BY Rocco Parascandola Dan Good Victoria Bekiempis Graham Rayman
Manhattan U.S. Attorney Preet Bharara, who is coordinating several overlapping city, state and federal probes into NYPD top brass and several well-heeled businessmen, said the cops acted as a “private police force” in exchange for gifts, bribes and perks worth more than $100,000.
Harrington, a senior chief in the NYPD’s Housing Bureau, and Grant, the commanding officer of the 19th Precinct on the Upper East Side, were charged with conspiracy to commit honest services wire fraud.
Those same charges were levied against Brooklyn diamond merchant and businessman Jeremy Reichberg, who was also arrested.
Villanueva, assigned to the gun license bureau, allegedly helped push through weapons permits in exchange for gifts and was arrested on charges of conspiring to commit bribery.
“They [Reichberg and friends] got, in effect … cops on call,” said Bharara.
The four arrests were another black eye for the NYPD, which has suffered months of embarrassing revelations while also putting Mayor de Blasio on the spot for his campaign financing.
Both Reichberg and another businessman who has already pleaded guilty in the case and is cooperating with authorities — identified by sources as financier Jona Rechnitz — contributed heavily to de Blasio’s campaign.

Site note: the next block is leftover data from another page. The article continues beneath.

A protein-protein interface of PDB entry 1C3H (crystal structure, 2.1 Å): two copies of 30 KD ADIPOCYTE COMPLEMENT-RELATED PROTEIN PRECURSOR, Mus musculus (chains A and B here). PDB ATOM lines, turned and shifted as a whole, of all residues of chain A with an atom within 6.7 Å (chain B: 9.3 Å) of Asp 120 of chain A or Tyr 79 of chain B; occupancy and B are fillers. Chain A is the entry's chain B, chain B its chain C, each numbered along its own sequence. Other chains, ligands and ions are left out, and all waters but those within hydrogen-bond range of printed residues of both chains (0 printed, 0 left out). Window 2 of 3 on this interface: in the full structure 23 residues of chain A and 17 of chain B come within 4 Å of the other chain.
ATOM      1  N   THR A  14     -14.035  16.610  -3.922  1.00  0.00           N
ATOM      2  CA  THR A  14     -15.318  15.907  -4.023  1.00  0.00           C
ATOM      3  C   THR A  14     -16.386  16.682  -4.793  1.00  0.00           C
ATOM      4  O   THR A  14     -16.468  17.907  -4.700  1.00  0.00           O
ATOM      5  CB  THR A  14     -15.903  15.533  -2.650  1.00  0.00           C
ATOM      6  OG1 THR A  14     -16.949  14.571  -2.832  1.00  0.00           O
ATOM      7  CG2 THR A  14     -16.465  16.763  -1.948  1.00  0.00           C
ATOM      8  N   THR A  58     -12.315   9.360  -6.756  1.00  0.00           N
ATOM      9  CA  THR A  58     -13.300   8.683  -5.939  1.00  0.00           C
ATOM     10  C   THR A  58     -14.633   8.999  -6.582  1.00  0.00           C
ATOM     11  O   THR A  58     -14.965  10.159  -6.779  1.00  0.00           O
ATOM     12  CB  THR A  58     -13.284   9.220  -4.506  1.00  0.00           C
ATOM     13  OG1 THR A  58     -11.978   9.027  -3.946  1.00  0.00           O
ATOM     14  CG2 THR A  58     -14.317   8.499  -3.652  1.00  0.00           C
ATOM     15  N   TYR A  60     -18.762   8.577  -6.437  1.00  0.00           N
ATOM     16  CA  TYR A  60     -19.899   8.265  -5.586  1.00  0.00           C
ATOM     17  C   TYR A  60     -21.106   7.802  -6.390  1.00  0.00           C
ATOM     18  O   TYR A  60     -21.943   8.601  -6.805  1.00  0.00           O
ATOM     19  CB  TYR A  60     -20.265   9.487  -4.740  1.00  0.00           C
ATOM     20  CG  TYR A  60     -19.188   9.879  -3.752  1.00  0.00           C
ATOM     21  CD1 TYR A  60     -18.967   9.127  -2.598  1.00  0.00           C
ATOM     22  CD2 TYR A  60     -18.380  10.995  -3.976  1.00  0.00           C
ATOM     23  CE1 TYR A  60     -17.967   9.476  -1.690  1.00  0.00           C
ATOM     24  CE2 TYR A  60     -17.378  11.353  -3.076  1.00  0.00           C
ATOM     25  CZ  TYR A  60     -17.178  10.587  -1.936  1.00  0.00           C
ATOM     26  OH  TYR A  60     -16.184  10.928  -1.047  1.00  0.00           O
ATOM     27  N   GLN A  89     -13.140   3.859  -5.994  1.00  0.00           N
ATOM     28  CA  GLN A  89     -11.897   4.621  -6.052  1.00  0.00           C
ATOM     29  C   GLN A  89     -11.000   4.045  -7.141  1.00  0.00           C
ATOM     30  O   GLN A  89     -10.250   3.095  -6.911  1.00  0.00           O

Reichberg and Rechnitz even dressed up as elves on Christmas Day 2013 and drove to Grant’s home, where they gave a video game system to his kids, and a $1,000 piece of jewelry to his wife, filings said. Then they drove to Harrington’s house and gave his kids a video game system. Reichberg also used his influence to get Grant promoted, the complaint says.
Grant complained when they didn’t return the following year. The “two elves didn’t come for f—ing Christmas,” he griped on a taped call, the complaint says.
Grant was also caught on a wiretap in January 2015 coaching Reichberg to tell a friend seeking a gun license to falsely claim to be a diamond distributor to speed up the process.
The complaint said` Reichberg had “ready access” to the highest levels of the NYPD through Harrington. They had a “one-stop shop for assistance via Harrington.”
On behalf of a jewelry store, Reichberg used his NYPD connection in one instance to disperse people handing out brochures for a rival diamond salesman.
When Reichberg was having a dispute with another businessman over a $250,000 diamond, Harrington got another police big, who sources identified as Timothy Beaudette, the then commanding officer of the Midtown North Precinct stationhouse, to try to settle the dispute.
Beaudette, an inspector now assigned to the Training Division, “conducted himself lawfully and directed appropriate police resources to merchants requesting assistance in his command,” said Roy Richter, head of the captains’ union.
In January 2013, Reichberg flew Grant and an NYPD detective to Las Vegas for Super Bowl weekend. A high-end hooker came along for the flight, and spent the weekend with the group. She told investigators “Grant and others took advantage of her services,” the complaint says.
In August 2013, Grant enjoyed a free $500-a-night hotel room during a vacation in Rome, courtesy of a witness sources said was Rechnitz.